Israel’s death toll from the coronavirus passed 6,000 on Sunday, but Health Minister Yuli Edelstein vowed that in light of the “vaccination miracle,” there will be no further restrictions on Passover.
The bad news that 6,008 people have died came alongside good news that the infection rate in Israel continues to decline. The ministry also announced that starting next week, a rapid testing system will allow those who are neither vaccinated nor recovered to obtain a temporary green passport.
Under the current regulations, access to several venues, including cultural and sports events, gyms and indoor restaurants, is limited to those who received their second vaccine shot at least a week earlier, or who have recovered from the virus.
Children under 16 have therefore been effectively excluded from these services.
Thanks to the rapid testing system, this will change from next Sunday.
Bars and clubs are also going to be allowed to reopen under the green passport outline.
According to the statement, businesses will be able to order rapid testing kits from approved companies, while the Health and Finance ministries will monitor price levels.
During a press briefing, Coronavirus Commissioner Prof. Nachman Ash explained that the authorities are working on all details of the guidelines. For example, if someone tests positive, they will be required to take a regular coronavirus test.
Also on Sunday, the government discussed airport regulations as the High Court of Justice prepared to hear a petition demanding that the authorities allow all Israelis who wish to vote to return before the March 23 election.
The cabinet decided to expand the list of flight destinations to allow more citizens to return from abroad before the election. These will include Madrid, Amsterdam, Addis Ababa and Larnaca.
Health officials, however, opposed a proposal to raise the number of daily returnees.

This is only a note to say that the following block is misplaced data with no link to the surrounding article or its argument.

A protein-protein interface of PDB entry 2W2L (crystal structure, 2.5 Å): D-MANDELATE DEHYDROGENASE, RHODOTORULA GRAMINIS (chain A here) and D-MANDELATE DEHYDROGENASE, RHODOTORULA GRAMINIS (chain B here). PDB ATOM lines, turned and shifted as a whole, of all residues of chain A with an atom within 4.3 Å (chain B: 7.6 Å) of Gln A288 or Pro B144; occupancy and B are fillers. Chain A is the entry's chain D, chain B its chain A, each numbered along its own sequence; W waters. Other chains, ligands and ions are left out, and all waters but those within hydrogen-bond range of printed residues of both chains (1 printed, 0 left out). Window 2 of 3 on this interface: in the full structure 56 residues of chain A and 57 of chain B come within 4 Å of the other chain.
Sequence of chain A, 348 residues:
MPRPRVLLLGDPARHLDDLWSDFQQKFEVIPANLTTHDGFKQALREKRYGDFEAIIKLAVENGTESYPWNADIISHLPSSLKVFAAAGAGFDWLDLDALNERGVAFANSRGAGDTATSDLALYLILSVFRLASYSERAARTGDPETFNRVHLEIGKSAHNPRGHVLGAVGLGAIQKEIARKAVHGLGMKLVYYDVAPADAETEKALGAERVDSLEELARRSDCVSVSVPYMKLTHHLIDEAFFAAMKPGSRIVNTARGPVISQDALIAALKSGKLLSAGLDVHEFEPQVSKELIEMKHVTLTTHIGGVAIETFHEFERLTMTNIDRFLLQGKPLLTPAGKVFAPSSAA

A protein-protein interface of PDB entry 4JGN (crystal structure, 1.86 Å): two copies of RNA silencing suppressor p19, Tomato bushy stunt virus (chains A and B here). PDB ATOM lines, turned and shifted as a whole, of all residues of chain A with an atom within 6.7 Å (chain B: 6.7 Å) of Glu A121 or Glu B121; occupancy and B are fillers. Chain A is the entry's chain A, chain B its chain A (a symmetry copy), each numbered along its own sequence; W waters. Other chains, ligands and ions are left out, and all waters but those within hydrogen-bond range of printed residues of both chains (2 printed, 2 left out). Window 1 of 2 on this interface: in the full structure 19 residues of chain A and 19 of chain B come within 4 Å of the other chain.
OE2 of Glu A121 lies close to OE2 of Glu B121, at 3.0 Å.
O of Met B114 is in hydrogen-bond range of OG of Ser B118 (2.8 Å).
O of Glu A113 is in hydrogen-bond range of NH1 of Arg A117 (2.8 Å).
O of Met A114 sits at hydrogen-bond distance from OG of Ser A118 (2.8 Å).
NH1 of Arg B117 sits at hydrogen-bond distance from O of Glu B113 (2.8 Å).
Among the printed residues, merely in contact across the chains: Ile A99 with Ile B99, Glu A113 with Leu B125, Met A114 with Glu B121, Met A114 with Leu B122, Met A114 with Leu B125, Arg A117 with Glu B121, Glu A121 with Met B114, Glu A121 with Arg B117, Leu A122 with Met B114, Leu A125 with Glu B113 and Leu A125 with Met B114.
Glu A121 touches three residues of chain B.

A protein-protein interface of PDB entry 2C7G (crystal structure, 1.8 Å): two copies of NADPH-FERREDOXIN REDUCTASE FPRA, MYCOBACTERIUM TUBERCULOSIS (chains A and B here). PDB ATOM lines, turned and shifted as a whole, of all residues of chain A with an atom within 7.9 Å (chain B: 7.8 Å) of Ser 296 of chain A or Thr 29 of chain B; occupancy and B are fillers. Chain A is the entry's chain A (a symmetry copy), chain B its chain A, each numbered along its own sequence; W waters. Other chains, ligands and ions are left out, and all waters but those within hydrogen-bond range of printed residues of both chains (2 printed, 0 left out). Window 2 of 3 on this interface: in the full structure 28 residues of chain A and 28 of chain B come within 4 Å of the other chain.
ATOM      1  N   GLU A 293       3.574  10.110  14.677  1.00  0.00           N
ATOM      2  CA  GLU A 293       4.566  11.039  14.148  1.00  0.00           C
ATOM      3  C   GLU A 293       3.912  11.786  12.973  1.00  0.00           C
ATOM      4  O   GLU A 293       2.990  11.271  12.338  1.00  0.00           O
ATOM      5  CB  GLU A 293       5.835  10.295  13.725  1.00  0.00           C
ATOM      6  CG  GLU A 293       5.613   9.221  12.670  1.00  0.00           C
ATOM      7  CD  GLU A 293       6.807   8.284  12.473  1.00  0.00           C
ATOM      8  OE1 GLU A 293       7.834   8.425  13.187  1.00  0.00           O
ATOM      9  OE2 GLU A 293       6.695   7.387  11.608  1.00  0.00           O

While Transportation Minister Miri Regev said that she was ready to increase the cap from the current 3,000 to 4,000, Edelstein retorted that the only thing that could spoil the results achieved by Israel so far could be the variants coming in from abroad. Therefore, “we must not exceed the limit of 3,000,” he said.
ASKED WHEN Israeli families can expect to travel abroad again without the need for those who are not vaccinated to quarantine when they return, Ash said during the briefing that there is still a long way to go, because of variant fears.
Earlier in the morning, the health minister said that the election is the only reason the airport has reopened, explaining that the ministry opposed the move.
During an interview with 103 FM Radio, which is part of The Jerusalem Post Group, Edelstein expressed optimism.
“We have no reason to believe there will be a lockdown in Israel during Passover,” he pointed out. “We are seeing very encouraging data. We are experiencing the very miracle that we all dreamed of – the miracle of vaccines. More than five million good people went and got vaccinated and thanks to them, we now find ourselves where we are.”
“It is the first time that we are positively surprised by corona, and it feels good,” he said.
Israel has the world’s highest vaccination rate. More than 4.1 million, or 40% of the population, have received both shots and some 5.1 million people, more than half, have had at least one inoculation.
Ash also said that given the current numbers, Israelis will be able to celebrate Passover together, in a reasonable way. But he does not expect the limit of 20 people indoors to be increased.
Also on Sunday, the R rate, which measures the ability of the disease to spread, dropped below 0.8, the level that indicates that the pandemic is receding. The rate has been decreasing for several days, and it stood at 0.78.
Some 773 new cases of the novel coronavirus were reported on Saturday, with 2.9% of tests returning positive, according to an update by the Health Ministry.
While on Saturday, the number of tests performed is consistently much lower than on weekdays – some 27,000 compared to around 90,000 on previous days – Israel had not registered a day with fewer than 1,000 new cases since November. The percentage of tests returning a positive result was similar to previous days, when there were between 2,000 and 3,000 new cases.
Of those infected, 640 patients are in serious condition including 191 are on ventilators, in line with previous days. At the peak of the third wave around mid-January, some 1,200 patients were in serious condition.